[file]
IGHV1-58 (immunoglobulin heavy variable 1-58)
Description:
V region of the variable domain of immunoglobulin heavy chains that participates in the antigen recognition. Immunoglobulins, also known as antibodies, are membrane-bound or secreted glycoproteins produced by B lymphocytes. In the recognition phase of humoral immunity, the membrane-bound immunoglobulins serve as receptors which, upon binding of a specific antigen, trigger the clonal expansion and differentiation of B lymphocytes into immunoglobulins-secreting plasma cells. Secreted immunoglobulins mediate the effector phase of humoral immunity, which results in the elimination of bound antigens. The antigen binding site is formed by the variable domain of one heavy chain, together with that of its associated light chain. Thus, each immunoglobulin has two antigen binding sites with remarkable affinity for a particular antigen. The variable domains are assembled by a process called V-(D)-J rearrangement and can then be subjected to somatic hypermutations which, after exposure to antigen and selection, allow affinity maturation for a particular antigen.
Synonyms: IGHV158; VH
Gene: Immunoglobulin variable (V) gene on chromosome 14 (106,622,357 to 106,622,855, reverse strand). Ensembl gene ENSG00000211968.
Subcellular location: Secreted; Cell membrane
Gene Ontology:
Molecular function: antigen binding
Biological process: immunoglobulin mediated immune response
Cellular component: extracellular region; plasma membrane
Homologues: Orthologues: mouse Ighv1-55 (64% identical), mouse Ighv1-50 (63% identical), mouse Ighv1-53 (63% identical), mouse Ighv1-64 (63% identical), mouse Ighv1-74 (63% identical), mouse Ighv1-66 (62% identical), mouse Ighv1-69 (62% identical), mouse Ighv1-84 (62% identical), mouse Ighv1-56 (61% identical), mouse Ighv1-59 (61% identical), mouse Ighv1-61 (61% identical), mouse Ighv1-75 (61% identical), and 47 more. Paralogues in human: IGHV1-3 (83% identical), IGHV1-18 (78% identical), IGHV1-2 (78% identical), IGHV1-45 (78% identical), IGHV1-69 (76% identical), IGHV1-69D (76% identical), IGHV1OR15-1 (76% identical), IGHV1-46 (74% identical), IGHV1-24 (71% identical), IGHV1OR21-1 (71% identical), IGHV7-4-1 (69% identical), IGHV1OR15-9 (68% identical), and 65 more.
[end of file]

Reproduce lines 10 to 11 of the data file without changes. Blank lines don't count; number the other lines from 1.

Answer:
Cellular component: extracellular region; plasma membrane
Homologues: Orthologues: mouse Ighv1-55 (64% identical), mouse Ighv1-50 (63% identical), mouse Ighv1-53 (63% identical), mouse Ighv1-64 (63% identical), mouse Ighv1-74 (63% identical), mouse Ighv1-66 (62% identical), mouse Ighv1-69 (62% identical), mouse Ighv1-84 (62% identical), mouse Ighv1-56 (61% identical), mouse Ighv1-59 (61% identical), mouse Ighv1-61 (61% identical), mouse Ighv1-75 (61% identical), and 47 more. Paralogues in human: IGHV1-3 (83% identical), IGHV1-18 (78% identical), IGHV1-2 (78% identical), IGHV1-45 (78% identical), IGHV1-69 (76% identical), IGHV1-69D (76% identical), IGHV1OR15-1 (76% identical), IGHV1-46 (74% identical), IGHV1-24 (71% identical), IGHV1OR21-1 (71% identical), IGHV7-4-1 (69% identical), IGHV1OR15-9 (68% identical), and 65 more.